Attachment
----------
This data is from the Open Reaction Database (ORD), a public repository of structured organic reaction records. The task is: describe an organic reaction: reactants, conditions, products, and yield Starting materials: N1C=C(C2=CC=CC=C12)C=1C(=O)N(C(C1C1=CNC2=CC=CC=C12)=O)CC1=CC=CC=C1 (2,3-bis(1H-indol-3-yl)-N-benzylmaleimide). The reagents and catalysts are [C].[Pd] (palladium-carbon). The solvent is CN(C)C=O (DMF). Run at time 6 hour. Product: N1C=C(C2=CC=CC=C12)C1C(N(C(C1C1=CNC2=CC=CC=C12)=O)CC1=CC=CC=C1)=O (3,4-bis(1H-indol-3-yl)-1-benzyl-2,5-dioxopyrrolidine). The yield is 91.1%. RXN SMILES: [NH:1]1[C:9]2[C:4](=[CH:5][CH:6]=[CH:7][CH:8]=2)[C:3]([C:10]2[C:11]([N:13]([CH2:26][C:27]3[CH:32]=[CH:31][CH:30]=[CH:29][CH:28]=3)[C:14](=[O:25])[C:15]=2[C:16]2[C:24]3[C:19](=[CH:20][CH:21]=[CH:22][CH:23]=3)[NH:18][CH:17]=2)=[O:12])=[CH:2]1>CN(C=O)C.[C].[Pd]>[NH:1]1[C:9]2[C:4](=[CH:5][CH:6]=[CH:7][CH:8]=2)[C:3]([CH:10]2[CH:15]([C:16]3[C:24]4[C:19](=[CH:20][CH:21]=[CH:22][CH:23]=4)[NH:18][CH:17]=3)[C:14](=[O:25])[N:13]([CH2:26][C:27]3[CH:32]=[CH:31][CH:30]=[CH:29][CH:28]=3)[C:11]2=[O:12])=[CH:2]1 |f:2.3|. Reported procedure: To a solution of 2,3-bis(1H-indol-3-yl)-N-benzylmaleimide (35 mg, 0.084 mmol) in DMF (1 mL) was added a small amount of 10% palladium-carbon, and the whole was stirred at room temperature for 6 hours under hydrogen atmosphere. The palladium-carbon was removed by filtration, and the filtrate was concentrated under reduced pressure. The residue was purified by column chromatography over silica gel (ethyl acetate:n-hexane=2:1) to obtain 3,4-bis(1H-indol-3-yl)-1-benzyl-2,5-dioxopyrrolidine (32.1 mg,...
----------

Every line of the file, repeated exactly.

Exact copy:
This data is from the Open Reaction Database (ORD), a public repository of structured organic reaction records. The task is: describe an organic reaction: reactants, conditions, products, and yield Starting materials: N1C=C(C2=CC=CC=C12)C=1C(=O)N(C(C1C1=CNC2=CC=CC=C12)=O)CC1=CC=CC=C1 (2,3-bis(1H-indol-3-yl)-N-benzylmaleimide). The reagents and catalysts are [C].[Pd] (palladium-carbon). The solvent is CN(C)C=O (DMF). Run at time 6 hour. Product: N1C=C(C2=CC=CC=C12)C1C(N(C(C1C1=CNC2=CC=CC=C12)=O)CC1=CC=CC=C1)=O (3,4-bis(1H-indol-3-yl)-1-benzyl-2,5-dioxopyrrolidine). The yield is 91.1%. RXN SMILES: [NH:1]1[C:9]2[C:4](=[CH:5][CH:6]=[CH:7][CH:8]=2)[C:3]([C:10]2[C:11]([N:13]([CH2:26][C:27]3[CH:32]=[CH:31][CH:30]=[CH:29][CH:28]=3)[C:14](=[O:25])[C:15]=2[C:16]2[C:24]3[C:19](=[CH:20][CH:21]=[CH:22][CH:23]=3)[NH:18][CH:17]=2)=[O:12])=[CH:2]1>CN(C=O)C.[C].[Pd]>[NH:1]1[C:9]2[C:4](=[CH:5][CH:6]=[CH:7][CH:8]=2)[C:3]([CH:10]2[CH:15]([C:16]3[C:24]4[C:19](=[CH:20][CH:21]=[CH:22][CH:23]=4)[NH:18][CH:17]=3)[C:14](=[O:25])[N:13]([CH2:26][C:27]3[CH:32]=[CH:31][CH:30]=[CH:29][CH:28]=3)[C:11]2=[O:12])=[CH:2]1 |f:2.3|. Reported procedure: To a solution of 2,3-bis(1H-indol-3-yl)-N-benzylmaleimide (35 mg, 0.084 mmol) in DMF (1 mL) was added a small amount of 10% palladium-carbon, and the whole was stirred at room temperature for 6 hours under hydrogen atmosphere. The palladium-carbon was removed by filtration, and the filtrate was concentrated under reduced pressure. The residue was purified by column chromatography over silica gel (ethyl acetate:n-hexane=2:1) to obtain 3,4-bis(1H-indol-3-yl)-1-benzyl-2,5-dioxopyrrolidine (32.1 mg,...